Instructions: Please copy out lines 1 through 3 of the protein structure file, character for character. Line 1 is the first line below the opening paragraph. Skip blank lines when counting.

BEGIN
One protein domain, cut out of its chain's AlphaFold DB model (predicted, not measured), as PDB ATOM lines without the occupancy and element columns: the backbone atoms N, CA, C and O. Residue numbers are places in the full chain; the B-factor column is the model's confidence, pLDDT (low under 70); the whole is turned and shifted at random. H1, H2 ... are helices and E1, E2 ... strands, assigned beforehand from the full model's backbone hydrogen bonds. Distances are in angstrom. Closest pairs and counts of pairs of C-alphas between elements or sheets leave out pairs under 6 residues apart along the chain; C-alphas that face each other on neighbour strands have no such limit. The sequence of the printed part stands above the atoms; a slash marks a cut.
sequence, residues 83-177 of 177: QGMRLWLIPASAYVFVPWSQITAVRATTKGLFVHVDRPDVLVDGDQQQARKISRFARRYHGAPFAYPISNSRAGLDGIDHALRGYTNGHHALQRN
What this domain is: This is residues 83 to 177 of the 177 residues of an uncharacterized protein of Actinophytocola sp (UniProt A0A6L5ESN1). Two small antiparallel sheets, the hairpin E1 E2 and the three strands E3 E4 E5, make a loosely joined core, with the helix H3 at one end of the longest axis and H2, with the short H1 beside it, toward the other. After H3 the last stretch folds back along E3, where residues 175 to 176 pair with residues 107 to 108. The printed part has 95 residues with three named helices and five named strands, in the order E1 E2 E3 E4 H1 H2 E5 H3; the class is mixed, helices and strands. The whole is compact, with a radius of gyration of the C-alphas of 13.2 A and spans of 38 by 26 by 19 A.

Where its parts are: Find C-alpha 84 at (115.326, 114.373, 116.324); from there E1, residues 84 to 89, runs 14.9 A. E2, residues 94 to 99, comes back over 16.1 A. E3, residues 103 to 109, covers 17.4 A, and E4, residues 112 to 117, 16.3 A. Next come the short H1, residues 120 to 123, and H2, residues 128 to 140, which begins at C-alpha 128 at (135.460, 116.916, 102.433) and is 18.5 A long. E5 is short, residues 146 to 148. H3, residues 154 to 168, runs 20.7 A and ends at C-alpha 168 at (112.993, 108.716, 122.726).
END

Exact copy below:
sequence, residues 83-177 of 177: QGMRLWLIPASAYVFVPWSQITAVRATTKGLFVHVDRPDVLVDGDQQQARKISRFARRYHGAPFAYPISNSRAGLDGIDHALRGYTNGHHALQRN
What this domain is: This is residues 83 to 177 of the 177 residues of an uncharacterized protein of Actinophytocola sp (UniProt A0A6L5ESN1). Two small antiparallel sheets, the hairpin E1 E2 and the three strands E3 E4 E5, make a loosely joined core, with the helix H3 at one end of the longest axis and H2, with the short H1 beside it, toward the other. After H3 the last stretch folds back along E3, where residues 175 to 176 pair with residues 107 to 108. The printed part has 95 residues with three named helices and five named strands, in the order E1 E2 E3 E4 H1 H2 E5 H3; the class is mixed, helices and strands. The whole is compact, with a radius of gyration of the C-alphas of 13.2 A and spans of 38 by 26 by 19 A.

Where its parts are: Find C-alpha 84 at (115.326, 114.373, 116.324); from there E1, residues 84 to 89, runs 14.9 A. E2, residues 94 to 99, comes back over 16.1 A. E3, residues 103 to 109, covers 17.4 A, and E4, residues 112 to 117, 16.3 A. Next come the short H1, residues 120 to 123, and H2, residues 128 to 140, which begins at C-alpha 128 at (135.460, 116.916, 102.433) and is 18.5 A long. E5 is short, residues 146 to 148. H3, residues 154 to 168, runs 20.7 A and ends at C-alpha 168 at (112.993, 108.716, 122.726).